ACA International, the association of credit and collection professionals, supports the Federal Trade Commission’s recently finalized policy statement bringing clarity to the complexities of collecting on a decedent’s debt.

“The FTC’s policy recognizes the challenges with estate administration and provides much needed clarity on how collectors may communicate with people to find those authorized to settle outstanding debts from a decedent’s estate,” said ACA International Chief Executive Officer Patrick J. Morris.

The FTC’s policy statement  clarifies the 1977 Fair Debt Collection Practices Act (FDCPA), which determines whom debt collectors may contact after a relative has died such as the deceased person’s spouse and the executor or administrator of the deceased person’s estate. “The FTC showed great wisdom in updating the FDCPA to be consistent with the complexities of state probate law,” said Morris.

ACA International agrees with the FTC guideline that rightfully owed debt should be collected from an estate respectfully, without misleading relatives or by using deceptive or abusive tactics. As outlined by the FTC, family members are typically not obligated to pay the debts of a deceased relative from their own assets.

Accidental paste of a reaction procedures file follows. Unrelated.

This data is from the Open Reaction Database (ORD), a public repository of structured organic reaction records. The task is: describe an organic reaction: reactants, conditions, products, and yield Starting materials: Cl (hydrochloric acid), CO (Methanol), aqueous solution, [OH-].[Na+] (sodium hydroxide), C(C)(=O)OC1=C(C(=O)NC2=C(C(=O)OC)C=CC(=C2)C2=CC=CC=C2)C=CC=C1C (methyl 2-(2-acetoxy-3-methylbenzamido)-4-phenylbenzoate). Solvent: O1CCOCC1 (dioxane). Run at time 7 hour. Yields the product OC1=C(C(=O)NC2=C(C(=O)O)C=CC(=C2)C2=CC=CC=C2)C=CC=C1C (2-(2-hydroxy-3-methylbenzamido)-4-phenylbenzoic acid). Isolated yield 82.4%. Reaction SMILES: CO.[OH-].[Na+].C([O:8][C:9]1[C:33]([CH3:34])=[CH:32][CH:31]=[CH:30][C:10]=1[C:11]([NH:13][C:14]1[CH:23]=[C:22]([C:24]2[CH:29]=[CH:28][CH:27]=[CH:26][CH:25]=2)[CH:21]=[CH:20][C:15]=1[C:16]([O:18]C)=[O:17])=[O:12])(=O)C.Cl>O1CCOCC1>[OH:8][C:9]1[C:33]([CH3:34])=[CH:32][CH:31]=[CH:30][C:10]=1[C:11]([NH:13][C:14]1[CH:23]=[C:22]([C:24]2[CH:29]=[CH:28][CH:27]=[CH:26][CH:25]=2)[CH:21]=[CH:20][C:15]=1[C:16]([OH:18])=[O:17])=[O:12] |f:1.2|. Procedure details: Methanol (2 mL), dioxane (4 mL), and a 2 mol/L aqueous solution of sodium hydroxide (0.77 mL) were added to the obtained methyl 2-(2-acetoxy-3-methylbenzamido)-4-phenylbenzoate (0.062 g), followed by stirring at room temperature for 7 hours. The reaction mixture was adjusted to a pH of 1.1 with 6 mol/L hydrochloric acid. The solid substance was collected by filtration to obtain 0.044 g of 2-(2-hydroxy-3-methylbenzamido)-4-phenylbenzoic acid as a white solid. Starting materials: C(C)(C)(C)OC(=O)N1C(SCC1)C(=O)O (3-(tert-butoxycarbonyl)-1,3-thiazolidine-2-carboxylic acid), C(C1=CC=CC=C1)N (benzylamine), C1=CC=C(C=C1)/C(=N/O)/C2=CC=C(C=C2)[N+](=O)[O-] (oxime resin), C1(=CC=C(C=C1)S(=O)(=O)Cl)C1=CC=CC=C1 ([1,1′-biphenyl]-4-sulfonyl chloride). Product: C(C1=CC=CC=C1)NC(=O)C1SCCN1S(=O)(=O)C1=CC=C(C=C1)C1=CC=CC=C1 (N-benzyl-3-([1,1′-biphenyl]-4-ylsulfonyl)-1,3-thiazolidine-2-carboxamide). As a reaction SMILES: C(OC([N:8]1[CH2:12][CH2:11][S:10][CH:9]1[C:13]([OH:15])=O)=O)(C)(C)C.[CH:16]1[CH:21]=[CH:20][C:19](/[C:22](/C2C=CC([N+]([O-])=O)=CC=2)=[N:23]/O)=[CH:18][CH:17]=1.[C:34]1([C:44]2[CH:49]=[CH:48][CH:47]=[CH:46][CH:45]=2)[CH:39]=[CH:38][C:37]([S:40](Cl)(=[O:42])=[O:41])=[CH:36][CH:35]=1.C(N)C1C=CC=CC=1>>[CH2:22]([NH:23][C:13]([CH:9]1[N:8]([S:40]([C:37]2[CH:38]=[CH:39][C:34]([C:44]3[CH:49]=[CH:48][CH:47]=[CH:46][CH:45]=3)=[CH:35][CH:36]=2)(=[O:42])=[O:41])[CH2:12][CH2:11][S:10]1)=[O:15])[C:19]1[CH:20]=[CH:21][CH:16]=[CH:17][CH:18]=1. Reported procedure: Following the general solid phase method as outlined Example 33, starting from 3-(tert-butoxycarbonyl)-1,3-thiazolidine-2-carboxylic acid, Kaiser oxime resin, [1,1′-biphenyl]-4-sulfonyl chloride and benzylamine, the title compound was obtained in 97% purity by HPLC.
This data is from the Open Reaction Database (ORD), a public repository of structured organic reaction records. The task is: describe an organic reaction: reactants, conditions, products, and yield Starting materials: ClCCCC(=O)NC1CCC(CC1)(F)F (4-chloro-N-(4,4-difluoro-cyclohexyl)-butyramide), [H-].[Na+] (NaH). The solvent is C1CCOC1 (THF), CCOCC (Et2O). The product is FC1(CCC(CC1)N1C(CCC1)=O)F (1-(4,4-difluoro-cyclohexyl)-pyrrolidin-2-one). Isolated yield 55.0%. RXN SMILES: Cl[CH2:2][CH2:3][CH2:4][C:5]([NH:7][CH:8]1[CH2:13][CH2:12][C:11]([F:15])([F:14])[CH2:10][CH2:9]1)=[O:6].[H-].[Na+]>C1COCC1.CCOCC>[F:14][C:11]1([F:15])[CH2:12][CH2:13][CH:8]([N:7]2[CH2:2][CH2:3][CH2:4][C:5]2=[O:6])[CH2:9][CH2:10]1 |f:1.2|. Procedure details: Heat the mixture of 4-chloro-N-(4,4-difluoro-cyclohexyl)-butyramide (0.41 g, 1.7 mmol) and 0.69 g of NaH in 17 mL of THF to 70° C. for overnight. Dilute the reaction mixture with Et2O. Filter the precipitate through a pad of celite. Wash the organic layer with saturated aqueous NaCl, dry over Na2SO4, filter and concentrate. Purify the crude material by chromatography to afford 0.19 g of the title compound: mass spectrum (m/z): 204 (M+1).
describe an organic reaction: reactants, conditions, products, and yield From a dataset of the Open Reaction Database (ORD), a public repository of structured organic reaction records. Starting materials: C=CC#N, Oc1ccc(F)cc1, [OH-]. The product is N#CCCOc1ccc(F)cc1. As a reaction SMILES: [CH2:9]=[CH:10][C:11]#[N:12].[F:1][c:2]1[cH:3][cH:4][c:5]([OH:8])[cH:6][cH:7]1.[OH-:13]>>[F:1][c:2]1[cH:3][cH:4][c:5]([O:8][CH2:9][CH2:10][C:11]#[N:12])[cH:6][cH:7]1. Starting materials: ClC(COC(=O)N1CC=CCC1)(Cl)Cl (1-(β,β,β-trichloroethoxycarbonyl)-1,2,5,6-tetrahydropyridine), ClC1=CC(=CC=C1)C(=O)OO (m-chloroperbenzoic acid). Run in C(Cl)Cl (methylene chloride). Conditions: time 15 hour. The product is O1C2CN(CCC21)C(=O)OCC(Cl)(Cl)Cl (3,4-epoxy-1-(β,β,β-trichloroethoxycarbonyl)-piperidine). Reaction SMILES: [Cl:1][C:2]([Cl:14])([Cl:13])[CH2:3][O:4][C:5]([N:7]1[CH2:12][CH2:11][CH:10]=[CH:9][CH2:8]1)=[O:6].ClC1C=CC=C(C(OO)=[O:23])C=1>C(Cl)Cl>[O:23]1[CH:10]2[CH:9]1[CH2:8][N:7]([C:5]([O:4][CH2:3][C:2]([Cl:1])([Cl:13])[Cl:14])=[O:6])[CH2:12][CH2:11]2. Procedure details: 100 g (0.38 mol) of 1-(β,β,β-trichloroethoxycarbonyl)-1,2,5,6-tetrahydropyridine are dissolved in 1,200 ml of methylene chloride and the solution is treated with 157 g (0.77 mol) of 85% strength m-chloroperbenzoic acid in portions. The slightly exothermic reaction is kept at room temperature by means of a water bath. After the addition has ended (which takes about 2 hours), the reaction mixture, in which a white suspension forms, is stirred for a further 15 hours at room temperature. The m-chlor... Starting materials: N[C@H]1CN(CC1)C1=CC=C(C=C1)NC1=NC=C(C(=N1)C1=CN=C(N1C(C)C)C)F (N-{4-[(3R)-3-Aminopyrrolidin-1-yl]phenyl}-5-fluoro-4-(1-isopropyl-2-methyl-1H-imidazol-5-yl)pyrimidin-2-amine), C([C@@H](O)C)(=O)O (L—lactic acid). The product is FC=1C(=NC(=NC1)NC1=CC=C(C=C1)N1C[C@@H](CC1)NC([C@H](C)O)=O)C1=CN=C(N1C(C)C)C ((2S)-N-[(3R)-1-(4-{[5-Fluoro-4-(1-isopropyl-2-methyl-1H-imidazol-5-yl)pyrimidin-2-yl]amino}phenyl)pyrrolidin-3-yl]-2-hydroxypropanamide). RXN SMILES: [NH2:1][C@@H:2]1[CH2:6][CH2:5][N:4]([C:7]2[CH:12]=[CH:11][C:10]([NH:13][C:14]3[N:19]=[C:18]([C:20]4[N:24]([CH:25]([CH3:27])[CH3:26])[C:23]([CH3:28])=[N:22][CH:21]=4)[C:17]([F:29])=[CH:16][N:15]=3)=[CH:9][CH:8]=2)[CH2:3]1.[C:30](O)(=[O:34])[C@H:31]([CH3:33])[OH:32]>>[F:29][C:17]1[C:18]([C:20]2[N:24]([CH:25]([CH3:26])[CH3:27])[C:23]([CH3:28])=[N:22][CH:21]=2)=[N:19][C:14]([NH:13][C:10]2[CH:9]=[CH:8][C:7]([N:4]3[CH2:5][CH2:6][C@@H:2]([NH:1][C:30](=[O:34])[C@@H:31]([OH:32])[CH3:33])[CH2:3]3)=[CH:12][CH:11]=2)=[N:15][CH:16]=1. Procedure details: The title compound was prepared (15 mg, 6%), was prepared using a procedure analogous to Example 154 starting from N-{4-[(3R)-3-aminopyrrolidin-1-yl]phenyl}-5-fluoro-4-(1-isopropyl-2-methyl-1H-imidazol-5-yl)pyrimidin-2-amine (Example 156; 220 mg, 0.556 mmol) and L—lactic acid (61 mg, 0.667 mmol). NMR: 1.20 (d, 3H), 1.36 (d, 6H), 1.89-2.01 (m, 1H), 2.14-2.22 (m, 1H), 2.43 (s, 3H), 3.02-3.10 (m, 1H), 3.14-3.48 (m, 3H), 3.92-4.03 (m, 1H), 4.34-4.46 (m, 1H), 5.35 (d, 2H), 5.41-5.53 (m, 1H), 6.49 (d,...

Consumers seeking information on their rights in debt collection can visit, a free resource to answer questions. In addition, the FTC has information for consumers about debt collection involving a deceased relative: Paying the Debts of a Deceased Relative: Who Is Responsible?

ACA International is the comprehensive, knowledge-based resource for success in the credit and collection industry.  Founded in 1939, ACA brings together more than 5,000 members in the United States and abroad, and their more than 150,000 employees, including third-party collection agencies, asset buyers, attorneys, creditors and vendor affiliates.  ACA establishes a wide variety of products, services and publications.

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